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Jessie Montgomery — Her Compositional Process, Inspiration, and Advice for the Future Generations

Coming off her win as Musical America's Composer of the Year, Jessie Montgomery sat down with The Violin Channel for an inside look into her career and philosopihes


An acclaimed composer, violinist, and educator, Jessie Montgomery was appointed Chicago Symphony Orchestra’s Mead Composer-in-Residence in July 2021.

The recipient of the Leonard Bernstein Award from the ASCAP Foundation and the Sphinx Medal of Excellence, Montgomery has written a growing body of work for solo instruments, chamber groups, vocalists, and orchestras.

Having received additional grants and awards from Chamber Music America, American Composers Orchestra, the Joyce Foundation, and the Sorel Organization, she has been affiliated with the Sphinx Organization in a variety of roles — including composer-in-residence for Sphinx Virtuosi, its professional touring ensemble.

Currently serving as the Artist in Residence at the Vanderbilt University Blair School of Music, Composer in Residence at Bard College, and Professor of Violin and Composition at The New School, audiences also know her as a founding member of PUBLIQuartet and a former member of the Catalyst Quartet.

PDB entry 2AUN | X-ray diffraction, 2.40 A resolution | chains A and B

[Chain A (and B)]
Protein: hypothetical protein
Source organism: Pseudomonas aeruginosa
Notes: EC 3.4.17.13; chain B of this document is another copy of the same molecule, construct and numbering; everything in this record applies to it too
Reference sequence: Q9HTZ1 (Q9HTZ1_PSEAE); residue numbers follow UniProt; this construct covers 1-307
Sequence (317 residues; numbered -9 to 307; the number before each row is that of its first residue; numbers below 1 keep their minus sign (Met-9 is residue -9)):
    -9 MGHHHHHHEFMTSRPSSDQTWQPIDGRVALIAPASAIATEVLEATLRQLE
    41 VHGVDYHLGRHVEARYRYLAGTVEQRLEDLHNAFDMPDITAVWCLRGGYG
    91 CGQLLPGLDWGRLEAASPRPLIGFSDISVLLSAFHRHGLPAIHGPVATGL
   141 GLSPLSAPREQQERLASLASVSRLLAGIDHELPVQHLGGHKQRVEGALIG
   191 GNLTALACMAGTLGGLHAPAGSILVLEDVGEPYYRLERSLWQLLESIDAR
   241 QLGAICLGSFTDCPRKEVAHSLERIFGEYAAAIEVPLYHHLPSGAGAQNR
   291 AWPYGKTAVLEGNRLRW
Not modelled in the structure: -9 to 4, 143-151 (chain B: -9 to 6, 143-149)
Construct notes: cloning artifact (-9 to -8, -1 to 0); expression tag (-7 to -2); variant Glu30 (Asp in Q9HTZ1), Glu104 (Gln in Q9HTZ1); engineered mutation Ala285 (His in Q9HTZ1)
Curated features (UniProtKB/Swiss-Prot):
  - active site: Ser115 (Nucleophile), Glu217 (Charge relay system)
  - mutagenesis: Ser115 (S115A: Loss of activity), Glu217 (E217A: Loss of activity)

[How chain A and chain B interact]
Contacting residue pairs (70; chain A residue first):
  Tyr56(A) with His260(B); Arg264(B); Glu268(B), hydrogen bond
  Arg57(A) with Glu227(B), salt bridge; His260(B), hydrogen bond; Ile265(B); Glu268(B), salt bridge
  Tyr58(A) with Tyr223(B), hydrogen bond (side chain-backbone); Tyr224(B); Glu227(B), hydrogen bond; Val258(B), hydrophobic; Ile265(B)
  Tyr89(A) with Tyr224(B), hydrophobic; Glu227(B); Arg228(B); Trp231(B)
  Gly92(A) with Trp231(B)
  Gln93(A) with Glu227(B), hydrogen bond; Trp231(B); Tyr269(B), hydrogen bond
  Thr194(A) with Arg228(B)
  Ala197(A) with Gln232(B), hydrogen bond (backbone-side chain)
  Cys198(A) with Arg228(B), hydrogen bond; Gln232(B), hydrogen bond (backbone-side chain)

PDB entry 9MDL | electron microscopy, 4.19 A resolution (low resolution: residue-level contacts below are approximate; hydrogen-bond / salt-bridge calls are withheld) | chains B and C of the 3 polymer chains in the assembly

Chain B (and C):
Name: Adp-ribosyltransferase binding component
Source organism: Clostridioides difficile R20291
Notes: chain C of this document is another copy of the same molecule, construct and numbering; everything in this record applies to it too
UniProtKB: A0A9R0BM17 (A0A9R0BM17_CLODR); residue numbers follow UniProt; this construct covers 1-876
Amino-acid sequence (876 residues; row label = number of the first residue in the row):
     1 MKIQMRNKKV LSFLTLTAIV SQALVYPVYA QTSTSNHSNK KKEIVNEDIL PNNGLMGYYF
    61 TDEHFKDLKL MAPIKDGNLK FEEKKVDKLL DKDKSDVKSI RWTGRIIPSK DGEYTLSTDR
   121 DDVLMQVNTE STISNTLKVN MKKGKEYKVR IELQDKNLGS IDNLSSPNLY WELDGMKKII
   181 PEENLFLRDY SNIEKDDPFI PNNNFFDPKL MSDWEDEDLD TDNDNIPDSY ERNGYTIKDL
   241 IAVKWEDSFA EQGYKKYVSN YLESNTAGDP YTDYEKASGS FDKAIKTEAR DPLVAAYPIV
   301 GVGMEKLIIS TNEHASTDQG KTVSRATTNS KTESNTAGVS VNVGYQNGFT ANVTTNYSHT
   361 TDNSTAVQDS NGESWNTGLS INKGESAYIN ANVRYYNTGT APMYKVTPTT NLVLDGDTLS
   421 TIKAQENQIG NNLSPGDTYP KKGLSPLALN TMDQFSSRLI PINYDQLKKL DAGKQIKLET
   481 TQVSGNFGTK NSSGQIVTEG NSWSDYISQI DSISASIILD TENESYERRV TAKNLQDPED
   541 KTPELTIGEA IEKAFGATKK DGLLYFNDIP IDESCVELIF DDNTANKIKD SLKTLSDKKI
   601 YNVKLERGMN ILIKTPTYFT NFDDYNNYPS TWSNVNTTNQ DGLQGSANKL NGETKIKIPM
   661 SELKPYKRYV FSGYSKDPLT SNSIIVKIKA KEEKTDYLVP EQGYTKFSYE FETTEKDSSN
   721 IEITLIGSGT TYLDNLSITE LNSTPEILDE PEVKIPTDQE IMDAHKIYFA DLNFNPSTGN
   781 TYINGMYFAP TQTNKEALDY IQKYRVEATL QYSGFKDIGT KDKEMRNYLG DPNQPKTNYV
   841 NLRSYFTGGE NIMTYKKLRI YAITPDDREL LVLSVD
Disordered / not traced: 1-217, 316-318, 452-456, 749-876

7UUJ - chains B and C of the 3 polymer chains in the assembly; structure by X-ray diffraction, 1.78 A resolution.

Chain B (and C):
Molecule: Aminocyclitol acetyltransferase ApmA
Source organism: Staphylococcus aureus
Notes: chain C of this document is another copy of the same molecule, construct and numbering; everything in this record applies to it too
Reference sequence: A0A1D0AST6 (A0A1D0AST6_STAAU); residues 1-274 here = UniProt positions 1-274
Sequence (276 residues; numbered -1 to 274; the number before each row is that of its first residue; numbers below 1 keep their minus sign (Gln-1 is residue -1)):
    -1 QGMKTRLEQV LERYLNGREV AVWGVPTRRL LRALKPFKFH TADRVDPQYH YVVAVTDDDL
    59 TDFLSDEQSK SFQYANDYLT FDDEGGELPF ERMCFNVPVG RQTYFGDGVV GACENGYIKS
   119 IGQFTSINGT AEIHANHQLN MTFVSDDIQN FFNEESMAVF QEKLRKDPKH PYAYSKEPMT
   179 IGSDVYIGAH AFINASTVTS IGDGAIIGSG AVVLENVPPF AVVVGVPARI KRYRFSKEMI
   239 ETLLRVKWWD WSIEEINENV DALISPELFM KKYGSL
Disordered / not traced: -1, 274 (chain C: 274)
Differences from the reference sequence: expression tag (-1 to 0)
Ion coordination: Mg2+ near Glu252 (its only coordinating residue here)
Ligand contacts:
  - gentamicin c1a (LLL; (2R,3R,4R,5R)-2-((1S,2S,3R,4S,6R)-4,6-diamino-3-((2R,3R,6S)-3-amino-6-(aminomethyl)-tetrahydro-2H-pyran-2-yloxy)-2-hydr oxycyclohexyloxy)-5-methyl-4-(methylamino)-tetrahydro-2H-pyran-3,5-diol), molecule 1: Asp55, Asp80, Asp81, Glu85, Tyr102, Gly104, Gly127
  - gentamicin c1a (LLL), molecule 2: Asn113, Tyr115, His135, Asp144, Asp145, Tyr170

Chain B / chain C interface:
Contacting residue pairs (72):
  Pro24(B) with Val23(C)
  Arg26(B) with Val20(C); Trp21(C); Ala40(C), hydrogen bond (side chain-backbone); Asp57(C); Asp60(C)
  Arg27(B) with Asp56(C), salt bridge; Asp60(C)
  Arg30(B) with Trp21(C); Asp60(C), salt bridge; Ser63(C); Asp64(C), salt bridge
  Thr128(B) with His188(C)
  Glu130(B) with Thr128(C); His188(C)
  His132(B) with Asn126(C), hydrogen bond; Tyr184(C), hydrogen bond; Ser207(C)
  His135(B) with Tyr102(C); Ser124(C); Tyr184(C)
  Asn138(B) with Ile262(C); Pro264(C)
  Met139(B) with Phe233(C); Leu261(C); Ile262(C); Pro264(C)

You can watch Jessie Montgomery accept her Musical America honor at the 62nd Annual Musical America Awards, streamed earlier this month.


The Violin Channel sat down with Jessie Montgomery to discuss her recent Musical America honor, influences, compositional process, advice for young composers, and more.


Can you tell us about your family and how they influenced your musical development? 

I grew up in New York City, in lower east side of Manhattan, in the eighties and early nineties. My parents were both artists, who were involved in a community movement that created cooperatives, gallery spaces, and public spaces for the community to gather together. Their aim was to rehabilitate the neighborhood from corrupt landlords and things like that. We would go to rallies and performances all the time that were really politically charged spaces.

My parents also had a band called Sedition Ensemble where my mom was the poet, vocalist, and lyricist, and my dad wrote all the music. My dad was a musician, so he took the reins on my musical upbringing. He also had a music studio, so every day after school, I would go hang out there. At the time, it was considered a hub of Avantgarde music. A lot of free jazz and punk rock musicians, and eventually new music, were performed there.

I was a tag along for these unique cultural events while also studying Suzuki violin. I started studying violin at age four at Third Street Music School and also sang a lot — I sang in the Young People's Chorus of New York in its first cohort.



Other than your parents, who were your musical idols growing up?

I really looked up to my violin teachers during my entire journey. Certainly, my first violin teacher, Alice Kanack, who I still have a relationship with and whose teachings I still use today.

When I was studying, I was often placed in chamber music classes with some of the older kids, who I really looked up to. One is Masumi Rostad, who I get to work with now!

Also, I remember going to see Midori on a class trip to Carnegie Hall. It was one of her early Carnegie Hall recitals and that was the first time I had seen a major soloist perform. I remember it vividly impacting me.